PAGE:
You don’t learn how to swim while on land

Photo; Pixabay

Every now and then I give relaxation courses in an environment that has a certain background noise during the sessions.
In the beginning I asked myself: is that possible? Can my participants relax if they are not completely surrounded by silence?
And quite soon I thought to myself:
If my goal is to help people maintain calm in the hustle and bustle, doesn’t it make sense to practise calm in the hustle and bustle?

Sure, you can retreat to the quietest place possible for relaxation – be it meditation, autogenic training or a fantasy journey. And it certainly helps to recharge the batteries.
But what happens if back in everyday life and my batteries are empty before the next rest period or a place to rest is in sight?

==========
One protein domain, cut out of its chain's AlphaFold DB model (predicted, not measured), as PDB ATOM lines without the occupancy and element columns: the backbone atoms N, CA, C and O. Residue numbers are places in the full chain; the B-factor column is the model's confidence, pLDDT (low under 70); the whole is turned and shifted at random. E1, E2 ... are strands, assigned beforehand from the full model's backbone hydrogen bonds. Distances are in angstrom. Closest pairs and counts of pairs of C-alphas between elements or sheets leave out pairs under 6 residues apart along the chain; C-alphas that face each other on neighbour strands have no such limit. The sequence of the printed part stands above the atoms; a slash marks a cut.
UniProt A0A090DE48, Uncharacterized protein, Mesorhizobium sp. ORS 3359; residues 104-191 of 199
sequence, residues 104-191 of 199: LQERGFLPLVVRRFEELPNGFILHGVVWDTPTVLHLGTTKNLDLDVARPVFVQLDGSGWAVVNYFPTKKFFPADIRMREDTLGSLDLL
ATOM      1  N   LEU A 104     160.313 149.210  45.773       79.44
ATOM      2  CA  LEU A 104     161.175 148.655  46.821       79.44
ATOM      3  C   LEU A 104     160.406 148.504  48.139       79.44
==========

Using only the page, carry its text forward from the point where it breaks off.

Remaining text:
Shouldn’t I then be able to carry on in a “healthy” way?

In principle, relaxation methods can have two benefits:

  1. Slowing down, switching off and recharging my batteries
  2. Getting to know and practising techniques and method so that my batterey does not drain so quickly in everday life.

The first point is important, the second is sustainable.
In order to benefit from 2. it is important consciously expose yourself to situations in which you wish for more calm and serenity – in order to practise how you can handle this situation.

If you really learn to how to swim, you have to get wet.

And if we succeed in integrating the methods and techniques into our everyday life, we are much less likely to feel empty and stressed.

So, take the time to recharge your battery but don’t forget to practice what you have learned under the conditions for which you have learned it.

Good luck with your “swim training” !

Yours, Birgit